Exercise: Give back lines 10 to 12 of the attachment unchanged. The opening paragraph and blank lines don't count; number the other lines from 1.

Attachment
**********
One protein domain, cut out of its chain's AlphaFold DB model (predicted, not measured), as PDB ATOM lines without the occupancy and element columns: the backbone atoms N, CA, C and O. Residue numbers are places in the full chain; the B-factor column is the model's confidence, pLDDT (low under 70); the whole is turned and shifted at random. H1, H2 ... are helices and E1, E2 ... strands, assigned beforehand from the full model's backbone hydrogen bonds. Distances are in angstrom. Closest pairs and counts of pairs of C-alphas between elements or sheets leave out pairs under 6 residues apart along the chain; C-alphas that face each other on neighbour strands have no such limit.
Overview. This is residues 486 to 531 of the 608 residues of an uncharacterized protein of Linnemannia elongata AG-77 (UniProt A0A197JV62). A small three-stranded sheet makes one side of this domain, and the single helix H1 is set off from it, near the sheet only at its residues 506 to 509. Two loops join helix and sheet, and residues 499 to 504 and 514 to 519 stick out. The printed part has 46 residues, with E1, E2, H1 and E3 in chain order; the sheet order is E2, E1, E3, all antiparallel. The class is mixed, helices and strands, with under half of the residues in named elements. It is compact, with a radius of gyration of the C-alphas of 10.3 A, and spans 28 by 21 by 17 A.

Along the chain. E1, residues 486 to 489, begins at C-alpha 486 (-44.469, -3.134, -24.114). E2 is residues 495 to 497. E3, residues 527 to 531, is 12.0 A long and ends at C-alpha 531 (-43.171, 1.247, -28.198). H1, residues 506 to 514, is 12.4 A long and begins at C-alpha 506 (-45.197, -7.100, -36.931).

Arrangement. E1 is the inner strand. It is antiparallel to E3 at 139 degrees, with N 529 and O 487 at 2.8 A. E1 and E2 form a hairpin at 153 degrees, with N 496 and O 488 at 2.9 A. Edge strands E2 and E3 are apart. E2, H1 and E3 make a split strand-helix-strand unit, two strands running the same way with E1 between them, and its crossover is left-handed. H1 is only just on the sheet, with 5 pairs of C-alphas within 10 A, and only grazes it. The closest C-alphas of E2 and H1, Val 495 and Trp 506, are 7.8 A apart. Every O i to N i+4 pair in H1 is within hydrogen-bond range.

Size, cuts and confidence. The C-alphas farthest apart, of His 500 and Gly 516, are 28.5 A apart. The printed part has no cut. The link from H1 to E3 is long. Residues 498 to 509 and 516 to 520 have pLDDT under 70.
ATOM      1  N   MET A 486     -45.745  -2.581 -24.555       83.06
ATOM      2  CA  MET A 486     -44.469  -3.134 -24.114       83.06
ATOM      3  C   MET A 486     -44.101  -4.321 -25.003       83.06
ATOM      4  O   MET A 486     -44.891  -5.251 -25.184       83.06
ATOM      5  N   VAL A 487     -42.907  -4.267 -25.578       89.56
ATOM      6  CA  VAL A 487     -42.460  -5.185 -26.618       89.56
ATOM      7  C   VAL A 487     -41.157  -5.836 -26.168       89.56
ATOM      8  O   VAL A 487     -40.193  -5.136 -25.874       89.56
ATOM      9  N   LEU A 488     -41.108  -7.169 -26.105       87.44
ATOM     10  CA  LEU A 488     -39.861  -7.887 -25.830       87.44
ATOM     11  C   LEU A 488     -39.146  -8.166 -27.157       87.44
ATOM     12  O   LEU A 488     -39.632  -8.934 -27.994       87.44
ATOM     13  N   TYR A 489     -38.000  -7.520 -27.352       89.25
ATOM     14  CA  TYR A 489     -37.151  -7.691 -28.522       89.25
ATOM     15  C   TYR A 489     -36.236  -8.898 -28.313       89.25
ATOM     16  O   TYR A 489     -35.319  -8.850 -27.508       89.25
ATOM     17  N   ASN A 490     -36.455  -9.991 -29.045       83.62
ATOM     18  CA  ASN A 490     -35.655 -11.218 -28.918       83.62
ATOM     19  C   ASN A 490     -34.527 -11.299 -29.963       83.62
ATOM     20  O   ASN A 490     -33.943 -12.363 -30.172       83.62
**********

ATOM      6  CA  VAL A 487     -42.460  -5.185 -26.618       89.56
ATOM      7  C   VAL A 487     -41.157  -5.836 -26.168       89.56
ATOM      8  O   VAL A 487     -40.193  -5.136 -25.874       89.56